Over the last couple of days, I have been distracted by a potential project. I want to build a 16″ span model – but lighter than I normally do (I want to hit 12 grams w/o rubber as opposed to 20 grams w/o rubber).
I got to thinking about wood selection. If I built with some 7 lb wood (1/16″ square) that would be lighter than I normally do. Good idea – I’ve built Peanuts like this, why not go to Dime/Embryo size with similar wood. Actually, I’ve done it before with my Indoor Dimers and Embryos, so the practice matches the theory.
Then I had another thought – I have some 6 lb 3/32″ wood – maybe that would be near the same weight but (hopefully) a little stronger due to the increased cross-sectional area. Hmmm – yeah, that might work!
I did a similar thought process years ago regarding building lighter for Peanuts (I thought I had it online in my How-To section and was going to link it here, but, it is not there ***), but hadn’t really thought about that relevance on today’s project.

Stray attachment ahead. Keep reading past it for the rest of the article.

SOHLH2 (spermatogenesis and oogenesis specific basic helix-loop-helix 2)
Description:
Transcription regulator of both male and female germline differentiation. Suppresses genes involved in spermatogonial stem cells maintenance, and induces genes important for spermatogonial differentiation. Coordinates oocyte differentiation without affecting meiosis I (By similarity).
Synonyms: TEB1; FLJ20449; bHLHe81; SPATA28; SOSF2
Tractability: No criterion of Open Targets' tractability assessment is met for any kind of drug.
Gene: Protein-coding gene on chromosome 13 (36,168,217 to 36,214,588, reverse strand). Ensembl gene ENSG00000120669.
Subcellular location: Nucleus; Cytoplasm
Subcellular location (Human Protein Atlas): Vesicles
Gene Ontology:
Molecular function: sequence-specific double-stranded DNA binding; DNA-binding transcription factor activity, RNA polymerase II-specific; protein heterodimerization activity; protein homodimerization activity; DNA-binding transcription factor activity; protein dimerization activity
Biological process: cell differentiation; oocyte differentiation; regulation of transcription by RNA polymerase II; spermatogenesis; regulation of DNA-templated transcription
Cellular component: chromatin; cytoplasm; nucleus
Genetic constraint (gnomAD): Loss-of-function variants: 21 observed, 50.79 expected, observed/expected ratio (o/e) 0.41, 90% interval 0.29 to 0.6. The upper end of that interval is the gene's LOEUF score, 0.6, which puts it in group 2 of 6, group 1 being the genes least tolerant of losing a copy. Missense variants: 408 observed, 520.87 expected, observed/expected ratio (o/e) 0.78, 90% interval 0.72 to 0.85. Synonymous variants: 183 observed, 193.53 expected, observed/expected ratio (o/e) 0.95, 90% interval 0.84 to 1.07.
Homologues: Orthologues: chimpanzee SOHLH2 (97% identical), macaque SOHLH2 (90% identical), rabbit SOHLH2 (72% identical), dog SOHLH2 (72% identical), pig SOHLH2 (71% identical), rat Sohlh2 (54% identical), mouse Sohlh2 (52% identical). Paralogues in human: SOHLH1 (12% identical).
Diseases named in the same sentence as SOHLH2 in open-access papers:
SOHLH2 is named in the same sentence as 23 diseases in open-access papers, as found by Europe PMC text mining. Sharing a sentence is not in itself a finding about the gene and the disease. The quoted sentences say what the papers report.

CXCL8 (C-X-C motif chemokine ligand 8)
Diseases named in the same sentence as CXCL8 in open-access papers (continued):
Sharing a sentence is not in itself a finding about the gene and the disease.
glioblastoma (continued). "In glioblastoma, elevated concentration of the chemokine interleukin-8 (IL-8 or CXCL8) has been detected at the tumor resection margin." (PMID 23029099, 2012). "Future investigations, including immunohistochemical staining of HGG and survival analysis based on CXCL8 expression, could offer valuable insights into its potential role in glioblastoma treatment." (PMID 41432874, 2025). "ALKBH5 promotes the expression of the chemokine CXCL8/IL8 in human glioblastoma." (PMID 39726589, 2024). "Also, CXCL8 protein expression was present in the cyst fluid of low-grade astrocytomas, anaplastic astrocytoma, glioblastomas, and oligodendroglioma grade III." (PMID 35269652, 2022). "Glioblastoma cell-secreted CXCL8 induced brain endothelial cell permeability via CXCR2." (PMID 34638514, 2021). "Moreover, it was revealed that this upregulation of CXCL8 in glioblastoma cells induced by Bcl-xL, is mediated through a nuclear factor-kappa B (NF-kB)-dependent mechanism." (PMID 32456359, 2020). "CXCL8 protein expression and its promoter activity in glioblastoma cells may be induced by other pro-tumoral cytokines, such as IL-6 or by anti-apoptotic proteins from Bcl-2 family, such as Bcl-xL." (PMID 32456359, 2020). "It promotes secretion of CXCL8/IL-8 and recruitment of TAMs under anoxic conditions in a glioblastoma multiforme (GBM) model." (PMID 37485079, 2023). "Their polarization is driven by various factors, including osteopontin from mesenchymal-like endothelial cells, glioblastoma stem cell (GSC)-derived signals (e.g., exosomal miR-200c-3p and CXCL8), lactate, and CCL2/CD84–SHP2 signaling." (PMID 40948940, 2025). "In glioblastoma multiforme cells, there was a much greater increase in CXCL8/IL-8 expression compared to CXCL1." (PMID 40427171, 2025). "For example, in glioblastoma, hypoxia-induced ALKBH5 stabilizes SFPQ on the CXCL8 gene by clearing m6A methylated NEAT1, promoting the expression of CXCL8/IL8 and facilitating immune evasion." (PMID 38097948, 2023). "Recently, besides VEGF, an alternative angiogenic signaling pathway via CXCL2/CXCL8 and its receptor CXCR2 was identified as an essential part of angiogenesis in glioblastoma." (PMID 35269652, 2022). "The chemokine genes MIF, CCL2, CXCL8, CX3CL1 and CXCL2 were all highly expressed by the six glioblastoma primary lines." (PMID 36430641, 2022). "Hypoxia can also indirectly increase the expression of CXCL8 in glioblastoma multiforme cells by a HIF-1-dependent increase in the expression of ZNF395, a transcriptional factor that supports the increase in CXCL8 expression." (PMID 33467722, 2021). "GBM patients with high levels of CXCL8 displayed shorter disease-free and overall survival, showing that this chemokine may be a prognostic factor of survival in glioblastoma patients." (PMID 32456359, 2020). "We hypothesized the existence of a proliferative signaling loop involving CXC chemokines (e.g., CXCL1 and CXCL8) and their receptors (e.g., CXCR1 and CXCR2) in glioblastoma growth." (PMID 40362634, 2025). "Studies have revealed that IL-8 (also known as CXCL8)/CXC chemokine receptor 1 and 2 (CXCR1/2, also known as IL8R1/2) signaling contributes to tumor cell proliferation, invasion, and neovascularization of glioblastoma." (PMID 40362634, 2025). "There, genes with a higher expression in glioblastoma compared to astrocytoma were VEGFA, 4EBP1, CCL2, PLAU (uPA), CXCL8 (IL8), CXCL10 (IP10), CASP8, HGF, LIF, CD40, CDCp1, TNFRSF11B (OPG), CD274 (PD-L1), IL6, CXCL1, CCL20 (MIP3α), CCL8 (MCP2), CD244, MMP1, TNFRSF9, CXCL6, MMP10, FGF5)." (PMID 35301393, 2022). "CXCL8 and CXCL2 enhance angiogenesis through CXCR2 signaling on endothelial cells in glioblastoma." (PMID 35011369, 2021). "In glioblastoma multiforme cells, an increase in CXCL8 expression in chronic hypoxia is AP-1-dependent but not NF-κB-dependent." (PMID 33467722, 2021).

I got out my handy-dandy Excel spreadsheet and did some involved, round-about calculations that cleared my mind – and I realized there was a much simpler method of calculation.
This is a screen capture from my CAD program to illustrate the correction to my wrong-thinking. The image on the left is a square 1/16″x 1/16″ – like you were using 1/16″ square wood. The image on the right is a square 3/32″x3/32″ – like 3/32″ square wood.
Now notice that the small square had 4 units of area in it and the large square has 9 units in it. A piece of 3/32″ square has 2.25 TIMES MORE WOOD than a piece of 1/16″ square. How does that apply to my problem? you can look at it in two ways:
1 – if I used 7 lb 1/16″ square wood to build with, to get a piece of 3/32″ that weighed less, I would need 3 lb wood.
2 – conversely, if I used 6 lb 3/32″ wood, I could build with anything less than 13.5 lb 1/16″ and it would be lighter.
For my project, I don’t want to build out of 13.5 lb wood – I’ll stick with 7 or even 8 lb 1/16″ sticks!
*** – my previous article had to do with building Peanuts out of 1/20″ square rather than 1/16″ square. Using the same density wood would realize a similarly significant weight savings. Of course, finding 1/20″ wood of light density is a challenge.
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